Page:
Banned books and other forms of censorship

On the banning of books, censorship and other freedom of access issues

Tuesday, September 26, 2006

Privacy International survey released

The U.K. based Privacy International has released its report on Freedom of Information Around the World 2006: a Global Survey of Access to Government Information Laws, David Banisar being the primary author/researcher. A wide range of countries have adopted some form of freedom of information legislation, ranging from western democracies to some of the most repressive regimes of the world, such as Uzbekistan and Zimbabwe. In the case of Uzbekistan, Banisar says freedom of access to government information exists in its legal proclamation but not in reality (as the legislation is full of double-speak); while in Zimbabwe the government uses FOI legislation to enhance its repression, by giving "the government extensive powers to control the media and suppress free speech by requiring the registration of journalists and prohibiting the 'abuse of free expression.'"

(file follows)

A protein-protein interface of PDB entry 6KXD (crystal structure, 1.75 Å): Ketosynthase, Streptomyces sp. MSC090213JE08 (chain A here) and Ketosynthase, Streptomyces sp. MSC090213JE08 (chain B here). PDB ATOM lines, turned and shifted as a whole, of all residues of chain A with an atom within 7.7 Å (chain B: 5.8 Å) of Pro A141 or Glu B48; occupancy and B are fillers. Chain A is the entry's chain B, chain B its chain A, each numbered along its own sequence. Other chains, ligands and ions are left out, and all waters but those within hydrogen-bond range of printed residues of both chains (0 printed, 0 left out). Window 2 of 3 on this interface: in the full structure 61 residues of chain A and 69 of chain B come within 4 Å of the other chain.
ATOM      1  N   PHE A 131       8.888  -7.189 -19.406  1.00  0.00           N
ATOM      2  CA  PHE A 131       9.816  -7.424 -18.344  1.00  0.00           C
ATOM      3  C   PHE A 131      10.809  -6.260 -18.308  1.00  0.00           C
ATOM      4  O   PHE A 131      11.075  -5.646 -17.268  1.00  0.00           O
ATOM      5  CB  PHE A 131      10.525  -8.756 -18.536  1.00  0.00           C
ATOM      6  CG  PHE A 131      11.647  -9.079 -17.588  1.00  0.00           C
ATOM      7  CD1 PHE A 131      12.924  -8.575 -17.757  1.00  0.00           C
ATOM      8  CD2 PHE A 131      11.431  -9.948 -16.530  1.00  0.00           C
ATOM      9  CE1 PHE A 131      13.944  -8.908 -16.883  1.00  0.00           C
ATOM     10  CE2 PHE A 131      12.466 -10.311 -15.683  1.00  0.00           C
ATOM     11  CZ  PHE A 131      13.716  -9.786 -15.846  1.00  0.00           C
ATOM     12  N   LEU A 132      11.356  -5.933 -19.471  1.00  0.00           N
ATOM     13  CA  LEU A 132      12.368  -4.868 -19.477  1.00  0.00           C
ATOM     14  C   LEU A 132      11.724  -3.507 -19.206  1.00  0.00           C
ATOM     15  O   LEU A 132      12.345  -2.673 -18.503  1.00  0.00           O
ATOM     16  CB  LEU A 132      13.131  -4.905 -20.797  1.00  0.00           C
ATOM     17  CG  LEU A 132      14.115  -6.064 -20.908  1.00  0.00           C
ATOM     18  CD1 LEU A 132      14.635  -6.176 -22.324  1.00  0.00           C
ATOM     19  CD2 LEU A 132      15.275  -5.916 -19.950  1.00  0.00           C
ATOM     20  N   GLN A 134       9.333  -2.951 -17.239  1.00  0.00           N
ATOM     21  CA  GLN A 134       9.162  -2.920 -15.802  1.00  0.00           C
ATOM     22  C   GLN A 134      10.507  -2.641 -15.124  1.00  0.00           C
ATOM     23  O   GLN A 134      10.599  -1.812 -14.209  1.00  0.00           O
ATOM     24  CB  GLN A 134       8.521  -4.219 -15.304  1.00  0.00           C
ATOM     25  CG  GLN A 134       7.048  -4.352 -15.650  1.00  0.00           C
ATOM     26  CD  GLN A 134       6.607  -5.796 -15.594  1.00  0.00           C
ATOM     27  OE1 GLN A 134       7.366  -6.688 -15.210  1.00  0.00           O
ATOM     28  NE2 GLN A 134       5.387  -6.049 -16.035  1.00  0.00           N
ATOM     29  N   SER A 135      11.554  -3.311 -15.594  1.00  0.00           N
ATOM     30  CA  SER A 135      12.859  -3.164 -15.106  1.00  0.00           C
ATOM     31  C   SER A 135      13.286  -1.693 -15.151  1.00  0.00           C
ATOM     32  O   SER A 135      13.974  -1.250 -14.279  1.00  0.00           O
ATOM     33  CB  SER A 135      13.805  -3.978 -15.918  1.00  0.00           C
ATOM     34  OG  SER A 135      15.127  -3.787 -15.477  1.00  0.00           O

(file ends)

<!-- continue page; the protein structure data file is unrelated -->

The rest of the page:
Regarding the United States, Banisar says there has been a substantial expansion of classification in recent years, while "declassification has substantially decreased with only 28.4 million pages released in 2004 (down 34 percent from 2003);" and that over 55,000 pages of previously declassified documents were reclassified. He also notes that while 1986 legislation requires companies to inform the federal government when they release of toxic chemicals into the environment, the Environmental Protection Agency has "proposed reducing the amount of information available by making the reporting bi-annual and increasing the threshold for chemicals that need to be reported."

Note: This report is nearly 3 MB in PDF format. To view the press release and summary, click here.


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